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It‰s Hurricane Season, and we know what to do to be prepared Ö right? Well, perhaps. Hurricanes aren‰t the only catastrophes we may face that would affect our homes and lives - regardless of where we live on this earth, there is the potential of a tornado, a fire, an earthquake, a blizzard or a flood. All of us can do certain things to be prepared. This article is going to deal with some basic planning that is appropriate for all of us regardless of where we live. This is the beginning of a series of articles on the subject and deals with things you can do today that take very little time and money. Things we all need to do - so GET GOING!

1. COMMUNICATIONS - If a disaster befalls your town, chances are that the phones will be hard to use. You won‰t be able to call all of your relatives to tell them you are ok, and if they are also affected, they may not be able to receive a call from you anyway. Select a relative or friend who lives out of the path of danger - perhaps in Mexico or in the US and have them be your information clearing house in the event of disaster. They can take calls from each relative, note where they are, whether they are injured and all those things you will want to know about your family and friends who may be in another village or even across town. Everybody in your family should know the plan, and use that person for a contact. If you make this plan and a hurricane strikes, you can call one person and know the situation of everybody in your family, and can leave messages and know they will be properly handled. Select a person who is responsible, and if possible who has an answering machine on their telephone. Tell them of your plan and send them a list of family and friends‰ phone numbers.

2. MEDICAL PREPARATIONS - Have a basic First-Aid kit on hand. If you are diabetic or have other serious health problems that require consistent medication, keep a one-week supply on hand and keep it in a protected container. Keep copies of your prescriptions for these medications in a plastic zip-lock bag in the same container with the medications. If you have an older person in your family who suffers from a weak heart, go to the doctor and get a small prescription of an anti-anxiety medication to have on hand in the event they have to ride out a hurricane. If they can take a small amount of something to make them relax, you can avoid a heart attack during the stress of the storm.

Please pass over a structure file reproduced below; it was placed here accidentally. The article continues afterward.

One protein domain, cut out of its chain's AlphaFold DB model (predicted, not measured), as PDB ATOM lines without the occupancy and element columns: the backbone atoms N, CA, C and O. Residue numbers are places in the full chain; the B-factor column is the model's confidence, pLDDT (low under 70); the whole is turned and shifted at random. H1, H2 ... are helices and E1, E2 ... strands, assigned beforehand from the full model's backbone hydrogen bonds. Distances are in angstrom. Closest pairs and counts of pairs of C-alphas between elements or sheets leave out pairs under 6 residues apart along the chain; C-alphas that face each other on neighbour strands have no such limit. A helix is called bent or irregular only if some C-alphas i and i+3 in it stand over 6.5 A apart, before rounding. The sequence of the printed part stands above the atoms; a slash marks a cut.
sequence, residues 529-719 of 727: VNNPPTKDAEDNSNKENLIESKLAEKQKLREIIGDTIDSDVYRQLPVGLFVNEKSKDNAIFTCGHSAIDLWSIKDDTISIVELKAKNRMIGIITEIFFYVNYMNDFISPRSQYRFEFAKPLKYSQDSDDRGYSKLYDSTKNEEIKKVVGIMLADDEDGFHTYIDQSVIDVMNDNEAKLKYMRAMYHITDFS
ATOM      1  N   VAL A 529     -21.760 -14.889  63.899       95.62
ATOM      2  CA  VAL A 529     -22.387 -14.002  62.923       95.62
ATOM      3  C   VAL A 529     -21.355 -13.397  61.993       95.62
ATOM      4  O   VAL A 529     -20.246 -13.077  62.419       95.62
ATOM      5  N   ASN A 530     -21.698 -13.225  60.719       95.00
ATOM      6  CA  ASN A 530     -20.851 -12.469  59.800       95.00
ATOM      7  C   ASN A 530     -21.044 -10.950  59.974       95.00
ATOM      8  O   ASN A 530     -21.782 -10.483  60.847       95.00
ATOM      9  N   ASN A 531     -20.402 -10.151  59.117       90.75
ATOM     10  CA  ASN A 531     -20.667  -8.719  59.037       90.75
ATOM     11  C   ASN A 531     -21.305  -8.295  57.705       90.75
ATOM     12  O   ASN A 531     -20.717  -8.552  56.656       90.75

3. IMPORTANT PAPERS - Whatever you have, from passports to wedding licenses and hurricane insurance policies - all these things are easily preserved if you plan ahead. Make photocopies of the most important papers, and mail them to that same person you have selected for your disaster communications. Keep your originals in zip-lock bags somewhere safe. Here is a list of things to include: passports, birth certificates, marriage licenses, wills, insurance policies, deeds to property, loan documents, a copy of a bank account statement (so you can prove you have one!), copies of your credit card numbers, and all important phone numbers and addresses. Medical records are also a good idea if you have them. If you are lucky enough to have a safe-deposit box, then put your papers there - but remember that in a disaster the banks aren‰t likely to be servicing those boxes as quickly as you might want to get to them, which is another reason to have duplicate papers with somebody who has your immediate welfare as a primary concern.

4. KEEPING TRACK OF THE CHILDREN - With older children who know how to use a phone, be sure to have them memorize one or two phone numbers that they can call if they are separated from you. One local, and the "disaster friend" farther away. Also write those numbers down for them, and have each child know where the numbers are - in a school notebook, in your daughter‰s purse, in your son‰s wallet. Select a safe place for them to go if they are separated from you, so that you know where to look for them and can find them quickly. Talk to them about what they should do if there is a disaster. If they have rehearsed the plan in their minds, they are less likely to panic and you are more likely to have your family come through safely.

5. KEYS - Get a spare set of keys to your house, business, bodega, boat and cart. Put them away in the same safe place as your medicines and papers. A disaster is no time to be hunting around for keys you may loose in a panic.

6. PLASTIC GLOVES / AIDS PROTECTION - In a disaster you will be reaching out to help others who may be injured. Some of these people may have cuts and you may come into contact with their blood. Belize has a very high rate of infection with HIV. You should NEVER touch the blood of another person if you can help it - every home and every workplace should have at least two sets of sturdy plastic gloves on hand so that you can help others without endangering yourself. PLEASE DO THIS so that you can safely help others in a time of need.

Thanks for reading and keep safe......Diane Campbell

IF YOU WOULD LIKE MORE INFORMATION on buying property in Belize, or to contact Diane or her husband Bob Campbell, click here.

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